Hudson derailed by Giants' six-run fourth inning

McCann provides spark with home run in second straight game

Hudson derailed by Giants' six-run fourth inning

SAN FRANCISCO -- Ten days after seemingly doing nothing wrong on the way to notching his 200th career win, Tim Hudson experienced an inning during which it seemed nothing went right.

Hudson displayed his frustration as the Giants chased him during a fortune-filled six-run fourth inning that backed Matt Cain's best start of the season and doomed the Braves in Friday night's 8-2 loss at AT&T Park.

"It was a nightmare inning, obviously," Hudson said. "I didn't make very good pitches to get the inning going. Then when I needed a break here or there, the balls found some holes and some balls made for tough plays. I just had a tough time stopping the bleeding."

Brian McCann's two-run, fifth-inning home run off Cain served as one of the few highlights for the Braves, who had scored at least six runs in five of their previous six games.

Cain surrendered two runs and three hits while completing eight innings for the first time since Sept. 19. This marked the fourth time this season that the Braves were limited to three hits or fewer.

"You've got two great pitchers out there and they're throwing up zeros and that's what you're hoping for is to have them duel it out amongst themselves," Braves bench coach Carlos Tosca said. "Then all of the sudden, it just kind of unraveled for us."

Hudson was charged with eight hits and six runs in just 3 2/3 innings. This marked just the fourth time in his career that he allowed at least eight hits and at least six runs while completing fewer than four innings. But this pitching line did not provide a clear picture of the misfortune Hudson encountered in the process of the forgettable fourth inning.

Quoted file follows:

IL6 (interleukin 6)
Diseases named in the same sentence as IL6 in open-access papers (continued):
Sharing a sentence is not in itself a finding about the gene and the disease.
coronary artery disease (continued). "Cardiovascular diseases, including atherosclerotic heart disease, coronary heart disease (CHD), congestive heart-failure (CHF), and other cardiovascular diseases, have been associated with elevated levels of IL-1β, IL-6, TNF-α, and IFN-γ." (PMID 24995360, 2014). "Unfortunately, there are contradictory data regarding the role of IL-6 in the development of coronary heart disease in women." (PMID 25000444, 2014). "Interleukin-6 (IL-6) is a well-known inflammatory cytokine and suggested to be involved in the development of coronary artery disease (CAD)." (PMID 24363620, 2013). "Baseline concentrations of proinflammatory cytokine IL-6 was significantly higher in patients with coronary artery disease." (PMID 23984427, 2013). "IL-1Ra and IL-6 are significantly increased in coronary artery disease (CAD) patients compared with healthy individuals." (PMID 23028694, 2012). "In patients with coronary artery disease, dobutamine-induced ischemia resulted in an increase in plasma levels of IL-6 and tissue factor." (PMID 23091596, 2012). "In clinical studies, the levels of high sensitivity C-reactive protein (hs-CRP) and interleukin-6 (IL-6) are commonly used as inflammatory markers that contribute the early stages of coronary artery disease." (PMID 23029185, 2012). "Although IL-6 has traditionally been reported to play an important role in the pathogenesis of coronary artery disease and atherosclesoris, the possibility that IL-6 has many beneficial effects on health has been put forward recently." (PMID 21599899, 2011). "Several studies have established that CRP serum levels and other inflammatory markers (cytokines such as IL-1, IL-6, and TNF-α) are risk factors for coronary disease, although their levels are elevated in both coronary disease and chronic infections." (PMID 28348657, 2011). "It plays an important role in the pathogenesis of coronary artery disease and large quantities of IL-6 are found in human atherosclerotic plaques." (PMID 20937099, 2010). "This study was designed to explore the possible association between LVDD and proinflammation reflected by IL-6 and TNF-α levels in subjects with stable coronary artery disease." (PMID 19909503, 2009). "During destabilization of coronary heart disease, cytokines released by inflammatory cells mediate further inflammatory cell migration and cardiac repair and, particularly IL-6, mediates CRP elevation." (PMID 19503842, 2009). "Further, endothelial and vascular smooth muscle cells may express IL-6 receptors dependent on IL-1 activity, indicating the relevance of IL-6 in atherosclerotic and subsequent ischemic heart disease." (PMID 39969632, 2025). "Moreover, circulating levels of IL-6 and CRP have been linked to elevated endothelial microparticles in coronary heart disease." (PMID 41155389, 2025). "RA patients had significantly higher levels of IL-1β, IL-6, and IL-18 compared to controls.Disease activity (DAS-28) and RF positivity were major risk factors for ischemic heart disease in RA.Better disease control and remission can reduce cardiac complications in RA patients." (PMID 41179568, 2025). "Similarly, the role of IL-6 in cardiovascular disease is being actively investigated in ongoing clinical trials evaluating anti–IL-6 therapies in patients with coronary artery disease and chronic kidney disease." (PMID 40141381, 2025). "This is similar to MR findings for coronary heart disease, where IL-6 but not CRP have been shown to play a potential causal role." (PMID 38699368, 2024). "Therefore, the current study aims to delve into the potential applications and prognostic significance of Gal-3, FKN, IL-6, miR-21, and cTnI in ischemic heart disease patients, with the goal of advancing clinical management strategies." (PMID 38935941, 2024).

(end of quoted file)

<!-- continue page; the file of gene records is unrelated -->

"It's one of those things, like what else can you do?" Hudson said. "I felt like I made some pitches to get out of the inning. They just had some breaks go their way and it just happened to be all in a row."

Hudson retired the first seven batters he faced and had surrendered just one hit before the Giants began the decisive fourth with five consecutive hits. Marco Scutaro and Pablo Sandoval opened the inning with singles and Buster Posey followed with an RBI double. Those would account for the only balls that were hit hard, until Scutaro chased Hudson with a two-out, two-run single.

After Posey laced his double to the left-center-field wall, Sandoval scored the game's second run when third baseman Juan Francisco could not get Hunter Pence's infield single out of his glove. Brandon Belt followed with a chopper that bounced over Freddie Freeman's head and traveled down the right-field line for an RBI double.

"At any moment, I was just a pitch or two away from getting out of the inning with just giving up two or three runs," Hudson said. "They just had some breaks go their way right there late in that inning."

Hudson's miseries were intensified when he intentionally walked Brandon Crawford with one out and then saw Cain sneak an RBI single through the right side. Two batters later, the veteran pitcher saw his night end with Scutaro finishing what he started with a two-run single to left.

"It was just one of those games where in one inning they got a couple pitches to hit and got me in a jam," Hudson said. "Then a couple of breaks go their way. Then a couple more pitches to hit that got me out of the game. It was just one of those nights where one inning cost us the game."

Hudson has now lasted fewer than five innings in three of his first eight starts. But in each of his other five outings this year, the 37-year-old has allowed three runs or less. He had allowed two runs or fewer in five of his previous seven career starts at AT&T Park.

"He's tough," Scutaro said. "He can throw you any pitch at any count and his ball moves a lot -- sinkers, cutters, splits -- and everybody knows what a great pitcher he is. So for us to have a big inning was huge for Matt."

Cain's only costly mistake came when McCann drilled a 3-2 fastball into the water located beyond the tall right-field wall. The only other Braves player to hit a ball into McCovey Cove was Rick Ankiel, who did so with his decisive 11th-inning home run in Game 2 of the 2010 National League Division Series.

More importantly, the Braves are already seeing encouraging signs from McCann, who returned from offseason shoulder surgery on Monday. He has hit his first two home runs of the season in the first two games of this series and shown signs he is capable of being the offensive force he was while winning five Silver Slugger Awards.

"His swing looks really, really good," Tosca said. "He's really confident up there."

Mark Bowman is a reporter for This story was not subject to the approval of Major League Baseball or its clubs.